I’m wrapping up what everyone around my knows as “those damned jury instructions,” so will refrain from lengthy blogging. Nevertheless, I wanted to share with you a few things of interest this morning:
From Strate-Sphere, we get a bead on the real enemy of Islam and, surprise! surprise!, it’s not the US, it’s Al Qaeda — at least that’s what the Sunnis in Iraq are saying.
Danny Lemieux tipped me off to a Brussels Journal article about the failure of leadership in Britain, a problem hastened by a lack of “follower-ship” — since no one is bothering to vote anymore. Britain is like a ship half filled with water that’s slowly slipping into the sea. So sad. Incidentally, you may want to pair reading that article with Peter Oborne’s piece about the death of a leadership group and the rise of a purely political class in Britain. (h/t Independent Women’s Forum.)
Earl directed me to an article about Freud and faith, which looks at his last book, Moses and Monotheism. I’ve never read that book, but am familiar with the central premise, which Max Dimont discusses fully in his wonderful book, Jews, God and History. Mark Edmundson, the author’s article, nicely summarizes Freud’s main point as follows:
About two-thirds of the way into the volume, he makes a point that is simple and rather profound — the sort of point that Freud at his best excels in making. Judaism’s distinction as a faith, he says, comes from its commitment to belief in an invisible God, and from this commitment, many consequential things follow. Freud argues that taking God into the mind enriches the individual immeasurably. The ability to believe in an internal, invisible God vastly improves people’s capacity for abstraction. “The prohibition against making an image of God — the compulsion to worship a God whom one cannot see,” he says, meant that in Judaism “a sensory perception was given second place to what may be called an abstract idea — a triumph of intellectuality over sensuality.”
If people can worship what is not there, they can also reflect on what is not there, or on what is presented to them in symbolic and not immediate terms. So the mental labor of monotheism prepared the Jews — as it would eventually prepare others in the West — to achieve distinction in law, in mathematics, in science and in literary art. It gave them an advantage in all activities that involved making an abstract model of experience, in words or numbers or lines, and working with the abstraction to achieve control over nature or to bring humane order to life. Freud calls this internalizing process an “advance in intellectuality,” and he credits it directly to religion.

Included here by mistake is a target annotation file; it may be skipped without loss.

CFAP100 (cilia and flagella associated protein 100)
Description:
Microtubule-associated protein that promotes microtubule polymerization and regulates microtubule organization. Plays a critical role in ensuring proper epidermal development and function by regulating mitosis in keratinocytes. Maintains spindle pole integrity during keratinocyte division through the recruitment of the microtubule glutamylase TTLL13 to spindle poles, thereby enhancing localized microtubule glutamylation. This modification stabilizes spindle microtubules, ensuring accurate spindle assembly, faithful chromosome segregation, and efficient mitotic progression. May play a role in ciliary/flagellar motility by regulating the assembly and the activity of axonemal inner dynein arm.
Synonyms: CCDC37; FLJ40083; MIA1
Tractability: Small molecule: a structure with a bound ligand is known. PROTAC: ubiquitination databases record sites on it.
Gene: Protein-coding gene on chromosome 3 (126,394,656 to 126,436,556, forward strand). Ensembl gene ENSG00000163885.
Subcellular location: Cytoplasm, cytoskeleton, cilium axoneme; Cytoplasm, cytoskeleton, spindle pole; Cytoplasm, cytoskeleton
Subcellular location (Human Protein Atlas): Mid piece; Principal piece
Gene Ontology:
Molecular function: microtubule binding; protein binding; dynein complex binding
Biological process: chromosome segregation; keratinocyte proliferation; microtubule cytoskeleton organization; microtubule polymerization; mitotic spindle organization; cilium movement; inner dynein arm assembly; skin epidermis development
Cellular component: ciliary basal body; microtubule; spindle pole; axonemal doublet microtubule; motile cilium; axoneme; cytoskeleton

Earl, in telling me about this article, made the darker point which is that, in this intensely TV driven age, we seem to be regressing. As a teacher, he sees his students having a much more difficult time with the written word, and increasingly demanding graphics as a way to access any given subject. Again, so sad.
And I thought you’d all enjoy Jonah Goldberg’s article about Hillary’s “speechifying” to General Petraeus, in which she demonstrated her signature style of saying nothing to everyone. For me, the money paragraph in Goldberg’s article is this one:
But just because Hillary is about as impulsive as a pet rock, it doesn’t mean that she’s as different from her husband as it seems. Both have mastered the art of having it both ways. Indeed, Clintonite “triangulation” and “Third Way” politics were always about having your cake and eating it too. For instance, Hillary has managed to be the leader of a rabidly anti-war party and the most hawkish Democrat in the field at the same time.
I also like the Wall Street Journal’s belligerent defense of the possibility that Pres. Bush might nominate Theodore Olson as attorney general — and its chastisement of those Republican Senators who seem to defer to Reid’s bullying pronouncement that, in effect, Pres. Bush should nominate a Democratic AG.
And speaking of the Wall Street Journal, don’t miss Kimberley Strassel’s analysis of all the good General Petraeus’ level-headed, fact-filled, straightforward testimony did:
Had anyone suggested six weeks ago that the GOP would emerge from the Petraeus hearings on the political front-foot, they’d have been laughed at all the way to Anbar. There’s a lesson here for Republicans, in particular those most worried about how Iraq will play in next year’s elections: Good military policy is good politics.
And that’s it, I’ve promised myself, until the damned jury instructions are in the email and off my calendar and conscience. I’m guessing about two hours. Whew!